Our core curriculum follows the certification standards developed by the American Board of Hospice and Palliative Medicine, the American Academy of Hospice and Palliative Medicine, and the Accreditation Council for Graduate Medical Education. We also comply with the proposed competencies of the American Board of Internal Medicine.
As a fellow, you spend approximately half of your time (12 months) in our Outpatient Palliative Medicine Continuity Clinic, divided into weekly four-hour sessions. You care for a panel of patients; you see them in the outpatient setting, coordinate their care with social work and other medical specialties, and work with their families.
In addition, you work in the following areas:
- The Mount Sinai Health System Palliative Care Consult Service (5 months)
About a third of these patients have a primary diagnosis of cancer. The rest have primary diagnoses of heart disease; stroke or coma; dementia; end-stage lung, liver, or renal disease; or AIDS. The interdisciplinary team caring for these patients includes specialists in geriatrics, palliative medicine, oncology, medicine, psychiatry, and neurology.
- James J. Peters Veterans Administration Medical Center Palliative Care (2 months)
You take primary responsibility for patients in the supportive care unit, the inpatient consult service, and the outpatient clinic, providing experience in long-term care and inpatient hospice.
- The Mount Sinai Visiting Doctors Program (1 month)
You serve frail, chronically ill, and homebound patients throughout Manhattan. You learn about family and patient needs assessment in the home, the nature and availability of funded and unfunded support services in homecare settings, and the experience of living with and caring for serious illness outside of health care institutions. Most of these patients are not enrolled in hospice.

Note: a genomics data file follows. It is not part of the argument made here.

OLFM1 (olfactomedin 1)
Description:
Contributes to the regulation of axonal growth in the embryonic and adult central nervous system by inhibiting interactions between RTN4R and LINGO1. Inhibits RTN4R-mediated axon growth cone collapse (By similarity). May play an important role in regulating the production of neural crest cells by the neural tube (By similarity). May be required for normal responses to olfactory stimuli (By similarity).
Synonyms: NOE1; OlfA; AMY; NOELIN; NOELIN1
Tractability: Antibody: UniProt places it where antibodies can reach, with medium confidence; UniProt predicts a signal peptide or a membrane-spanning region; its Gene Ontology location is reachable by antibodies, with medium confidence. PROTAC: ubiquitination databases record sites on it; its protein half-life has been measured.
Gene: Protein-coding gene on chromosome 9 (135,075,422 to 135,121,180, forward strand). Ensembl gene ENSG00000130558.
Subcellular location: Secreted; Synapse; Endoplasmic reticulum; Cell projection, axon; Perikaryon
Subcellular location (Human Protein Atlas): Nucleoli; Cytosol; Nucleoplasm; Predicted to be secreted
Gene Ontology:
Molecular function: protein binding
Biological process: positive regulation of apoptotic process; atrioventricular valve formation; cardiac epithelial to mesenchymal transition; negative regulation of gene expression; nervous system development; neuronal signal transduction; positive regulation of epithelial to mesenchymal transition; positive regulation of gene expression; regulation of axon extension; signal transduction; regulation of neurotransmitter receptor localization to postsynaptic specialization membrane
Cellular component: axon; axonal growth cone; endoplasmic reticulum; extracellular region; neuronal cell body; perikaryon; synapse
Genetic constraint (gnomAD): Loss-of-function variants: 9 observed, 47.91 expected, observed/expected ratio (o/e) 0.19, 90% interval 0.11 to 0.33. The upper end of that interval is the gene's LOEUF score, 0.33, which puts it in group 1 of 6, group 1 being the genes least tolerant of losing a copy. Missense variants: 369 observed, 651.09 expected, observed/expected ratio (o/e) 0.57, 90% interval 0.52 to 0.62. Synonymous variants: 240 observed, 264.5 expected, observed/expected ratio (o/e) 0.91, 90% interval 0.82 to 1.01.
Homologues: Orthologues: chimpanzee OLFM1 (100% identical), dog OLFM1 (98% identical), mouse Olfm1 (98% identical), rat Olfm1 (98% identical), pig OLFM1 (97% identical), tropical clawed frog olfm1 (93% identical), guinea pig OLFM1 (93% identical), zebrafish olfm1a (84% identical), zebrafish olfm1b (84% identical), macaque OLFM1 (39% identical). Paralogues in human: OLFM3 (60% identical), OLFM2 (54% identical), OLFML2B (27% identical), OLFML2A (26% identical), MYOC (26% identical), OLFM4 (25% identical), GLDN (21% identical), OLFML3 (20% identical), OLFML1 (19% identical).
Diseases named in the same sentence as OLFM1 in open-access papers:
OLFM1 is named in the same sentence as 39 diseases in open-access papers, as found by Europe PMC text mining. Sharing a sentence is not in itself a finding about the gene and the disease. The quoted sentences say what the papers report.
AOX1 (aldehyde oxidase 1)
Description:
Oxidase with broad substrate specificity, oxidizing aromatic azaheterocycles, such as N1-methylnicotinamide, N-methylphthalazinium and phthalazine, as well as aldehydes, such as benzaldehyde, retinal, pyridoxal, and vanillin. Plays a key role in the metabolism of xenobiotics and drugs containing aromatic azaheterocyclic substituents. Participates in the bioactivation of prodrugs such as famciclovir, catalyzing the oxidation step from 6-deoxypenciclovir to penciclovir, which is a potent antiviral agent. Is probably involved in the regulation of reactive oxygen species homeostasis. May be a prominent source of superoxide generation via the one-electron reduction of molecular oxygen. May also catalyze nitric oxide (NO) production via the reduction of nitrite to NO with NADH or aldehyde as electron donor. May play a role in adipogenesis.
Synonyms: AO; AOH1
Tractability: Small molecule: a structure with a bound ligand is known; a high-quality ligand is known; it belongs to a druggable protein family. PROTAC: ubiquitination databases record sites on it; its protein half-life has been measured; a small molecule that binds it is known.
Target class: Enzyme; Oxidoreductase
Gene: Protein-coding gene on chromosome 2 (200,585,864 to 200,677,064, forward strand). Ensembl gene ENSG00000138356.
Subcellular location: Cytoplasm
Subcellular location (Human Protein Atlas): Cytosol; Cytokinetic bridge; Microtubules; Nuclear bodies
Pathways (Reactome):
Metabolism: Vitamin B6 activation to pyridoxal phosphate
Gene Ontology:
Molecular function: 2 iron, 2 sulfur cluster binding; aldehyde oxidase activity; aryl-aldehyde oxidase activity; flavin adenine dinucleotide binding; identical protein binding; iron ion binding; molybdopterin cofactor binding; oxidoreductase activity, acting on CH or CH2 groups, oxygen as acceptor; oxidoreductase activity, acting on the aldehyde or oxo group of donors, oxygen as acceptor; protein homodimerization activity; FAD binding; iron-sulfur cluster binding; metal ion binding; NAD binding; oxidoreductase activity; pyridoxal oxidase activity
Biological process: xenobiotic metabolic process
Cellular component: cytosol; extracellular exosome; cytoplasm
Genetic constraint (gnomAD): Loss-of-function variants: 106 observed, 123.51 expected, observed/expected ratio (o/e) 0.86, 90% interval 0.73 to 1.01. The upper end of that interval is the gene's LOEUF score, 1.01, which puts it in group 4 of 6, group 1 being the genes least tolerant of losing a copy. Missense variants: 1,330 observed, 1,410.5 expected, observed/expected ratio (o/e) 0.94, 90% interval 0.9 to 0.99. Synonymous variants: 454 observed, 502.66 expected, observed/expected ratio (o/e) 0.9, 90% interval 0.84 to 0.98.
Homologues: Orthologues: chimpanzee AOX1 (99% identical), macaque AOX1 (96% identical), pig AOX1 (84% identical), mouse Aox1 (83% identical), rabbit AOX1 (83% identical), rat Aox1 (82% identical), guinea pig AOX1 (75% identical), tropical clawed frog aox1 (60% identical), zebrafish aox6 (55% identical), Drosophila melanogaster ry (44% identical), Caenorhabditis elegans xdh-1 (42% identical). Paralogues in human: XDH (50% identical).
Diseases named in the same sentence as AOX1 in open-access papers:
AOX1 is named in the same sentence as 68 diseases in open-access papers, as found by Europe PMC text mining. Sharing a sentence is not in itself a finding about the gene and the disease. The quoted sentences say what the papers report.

- Visiting Nurse Service of New York Home Hospice Care (1 month)
We care for patients living throughout New York City with all types of illnesses, including cerebrovascular disease, diabetes, congestive heart failure, hypertension, cancer, and AIDS. Through this program, you work with patients in their own homes and inpatient settings.
- Calvary Hospital (1 month)
As the only fully accredited acute care specialty hospital in the United States devoted exclusively to providing palliative care to adult advanced cancer patients, we help patients live as fully and comfortably as possible until life ends. We focus not only on relief of physical pain, but working to alleviate emotional, spiritual, and psychological suffering. We work closely with the patient’s family.
- Interventional Pain (2 weeks)
Run by the Department of Anesthesia, our service exposes fellows to pain management techniques including acupuncture; injection procedures such as spinal, epidural, nerve root, joint, and botulinum toxin injections; and implanted devices such as stimulators and intrathecal pumps.
- Pediatric Palliative Care (2 weeks)
Committed to medically fragile children, we offer team-based trans-disciplinary care including medicine, nursing, social services, palliative care, mental health, rehabilitation, education, nutrition, child life and therapeutic activities, and pastoral care.